Pathways Through Cork History

Abstracted from Cork City History Tour (2016) by Kieran McCarthy

   They say the best way to get to know a city is to walk it – in Cork you can get lost in narrow streets, marvel at old cobbled lane ways, photograph old street corners, look up beyond the modern shopfronts, gaze at clues from the past, be enthused and at the same time disgusted by a view, smile at interested locals, engage in the forgotten and the remembered, search and connect for something of oneself, thirst in the sense of story-telling – in essence feel the DNA of the place.

  Cork has a soul, which is packed full of ambition and heart. Giving walking tours over 21 years has allowed me to bring people on a journey into that soul but also receive feedback on the wider contexts of what visitors and locals have seen elsewhere. Cork is a city packed with historic gems all waiting to be discovered at every street corner. This book provides into insights into about 60 such sites in and around the city centre island. One could have easily added three and four times as many sites to a book such as this.

  Cork possesses a north-west European and an eastern North Atlantic port story. Located in the south of Ireland, it is windswept by tail ends of North Atlantic storms, which consistently drench the city and rural areas with wind and rains – but they leave to showcase a very photogenic urbanity with amazing sunsets on the river channels and a resilient green agricultural hinterland and chiselled raw coastline. Cork’s former historic networks and contacts are reflected in its the physical urban fabric – its bricks, street layout and decaying timber wharfs. Inspired by other cities with similar trading partners, it forged its own unique take on port architecture.

  Twice a day and every day the tide sweeps in to erase part of this history. The river meanders through this city built on a swamp and sweeps in a sense its historic narratives along. Cork is bound to the river and tide as they are bound to it. It developed because of its connections through water to other cities in Ireland and within the former British empire. Exploring the harbour area, one can still find residues of the mud flat/ estuarine silt landscape that the city was constructed upon. It is a great feat of engineering to build a city on a swamp.

   There are many historic sites for the walker to explore. Of course each one of the sites deserves a book to be written on them and many have by the city’s array of local historians. Some of my walking tours take in the story of the early origins of the city – the monastic site of St Finbarr to Viking age histories to the Anglo-Norman walled town followed by historic areas such as Shandon, St Patrick’s Street, City Hall, Sunday’s Well and the Wellington Road Victorian Quarter.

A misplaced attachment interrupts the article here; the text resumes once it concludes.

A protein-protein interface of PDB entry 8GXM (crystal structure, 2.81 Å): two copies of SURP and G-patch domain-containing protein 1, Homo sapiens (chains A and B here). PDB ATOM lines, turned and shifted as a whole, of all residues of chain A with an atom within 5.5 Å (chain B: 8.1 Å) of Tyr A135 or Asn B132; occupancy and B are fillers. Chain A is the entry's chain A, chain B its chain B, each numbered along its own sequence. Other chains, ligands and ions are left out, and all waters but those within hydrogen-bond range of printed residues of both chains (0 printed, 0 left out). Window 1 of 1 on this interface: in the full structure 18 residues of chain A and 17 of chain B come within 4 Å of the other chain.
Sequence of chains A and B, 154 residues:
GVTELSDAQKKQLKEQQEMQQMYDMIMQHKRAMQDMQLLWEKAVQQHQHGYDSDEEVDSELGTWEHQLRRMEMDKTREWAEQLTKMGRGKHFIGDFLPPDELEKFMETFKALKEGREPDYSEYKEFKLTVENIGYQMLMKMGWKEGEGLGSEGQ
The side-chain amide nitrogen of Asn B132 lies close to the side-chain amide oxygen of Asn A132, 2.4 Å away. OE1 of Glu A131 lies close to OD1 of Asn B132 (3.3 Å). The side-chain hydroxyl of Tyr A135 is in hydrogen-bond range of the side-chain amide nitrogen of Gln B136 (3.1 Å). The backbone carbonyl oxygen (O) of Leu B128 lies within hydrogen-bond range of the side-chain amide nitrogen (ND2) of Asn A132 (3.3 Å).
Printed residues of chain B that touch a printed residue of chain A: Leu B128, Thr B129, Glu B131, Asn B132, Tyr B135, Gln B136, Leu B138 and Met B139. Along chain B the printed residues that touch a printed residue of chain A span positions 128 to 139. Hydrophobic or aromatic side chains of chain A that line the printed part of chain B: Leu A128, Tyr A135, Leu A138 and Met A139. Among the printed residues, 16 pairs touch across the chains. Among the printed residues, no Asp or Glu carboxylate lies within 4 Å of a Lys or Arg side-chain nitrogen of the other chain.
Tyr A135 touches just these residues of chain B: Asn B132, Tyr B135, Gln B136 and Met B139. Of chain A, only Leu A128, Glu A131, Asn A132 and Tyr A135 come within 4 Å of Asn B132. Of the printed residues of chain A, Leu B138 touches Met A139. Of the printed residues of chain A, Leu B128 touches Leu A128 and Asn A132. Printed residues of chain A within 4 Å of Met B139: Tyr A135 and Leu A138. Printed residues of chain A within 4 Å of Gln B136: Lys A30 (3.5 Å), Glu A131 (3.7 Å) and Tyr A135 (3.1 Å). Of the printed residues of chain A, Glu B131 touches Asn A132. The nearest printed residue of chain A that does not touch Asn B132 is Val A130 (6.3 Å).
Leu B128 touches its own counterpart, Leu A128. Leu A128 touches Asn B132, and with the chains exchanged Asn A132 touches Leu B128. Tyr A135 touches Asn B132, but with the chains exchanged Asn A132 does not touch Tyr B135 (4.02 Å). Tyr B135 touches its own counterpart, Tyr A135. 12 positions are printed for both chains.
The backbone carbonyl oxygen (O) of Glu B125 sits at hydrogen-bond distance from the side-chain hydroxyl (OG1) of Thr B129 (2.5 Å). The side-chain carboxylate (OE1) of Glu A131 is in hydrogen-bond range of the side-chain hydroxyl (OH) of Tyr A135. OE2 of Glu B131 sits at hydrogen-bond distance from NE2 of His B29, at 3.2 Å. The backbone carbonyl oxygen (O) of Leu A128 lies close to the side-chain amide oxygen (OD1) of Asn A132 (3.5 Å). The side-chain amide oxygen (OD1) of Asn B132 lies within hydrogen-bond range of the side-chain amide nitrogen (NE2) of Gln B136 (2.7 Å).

The first known settlement at Cork began as a monastic centre in the seventh century, founded by St Finbarre. This is now marked by the late nineteenth structure of St Finbarre’s Cathedral. it stands tall proud in its ecclesiastical heritage and also imbuing the city and wider region with a need for community to bring people together and to invest physically and morally in such structures. Hence, Cork has a myriad of church buildings with different styles from different times when such buildings were called upon to impart new messages about their contribution to the city.

  The main urban centre was built on a series of marshy islands at the lowest crossing-point of the river, where it meets the sea. One can imagine the timber posts struck into the marshland to mark out the tentative first couple of Viking houses, and the first fires lit in such flood prone structures. The Vikings were the first to develop a basic bridge spanning from the valley side to the marsh, now marked by South Gate Bridge. This was the start of a rich maritime history and a strong identification as a port town.

  The laying of the first block of the Anglo-Norman town wall must have been equally momentous. The actual stone from beneath the encircling southern and northern hills – sandstone and limestone provided the defences. The creeking open for the first time of Watergate and the control by the King’s and Queen’s Castles would have sparked excitement especially as the first timber ship clocked against the key walls. Similarly, the first ship from somewhere abroad in England or France would have brought a sense of wonder and acknowledgment in the city’s role in maritime western Europe.

   The topping out of St Anne’s Church Shandon and years later the addition of the bells and clocks would have met with delight and pride. From the top of Shandon, you can gaze down upon the multi-coloured fabric and multi-faceted narrative presented in its urban fabric. Climbing down and walking amongst the streets and laneways, and unravelling those narratives has brought great joy to me personally and has kept me with my camera and notebook in hand trying to make sense of Cork’s place in north west Europe as an ambitious and soulful place. Enjoy the walking!

Pope's Quay on a sunny day,  present day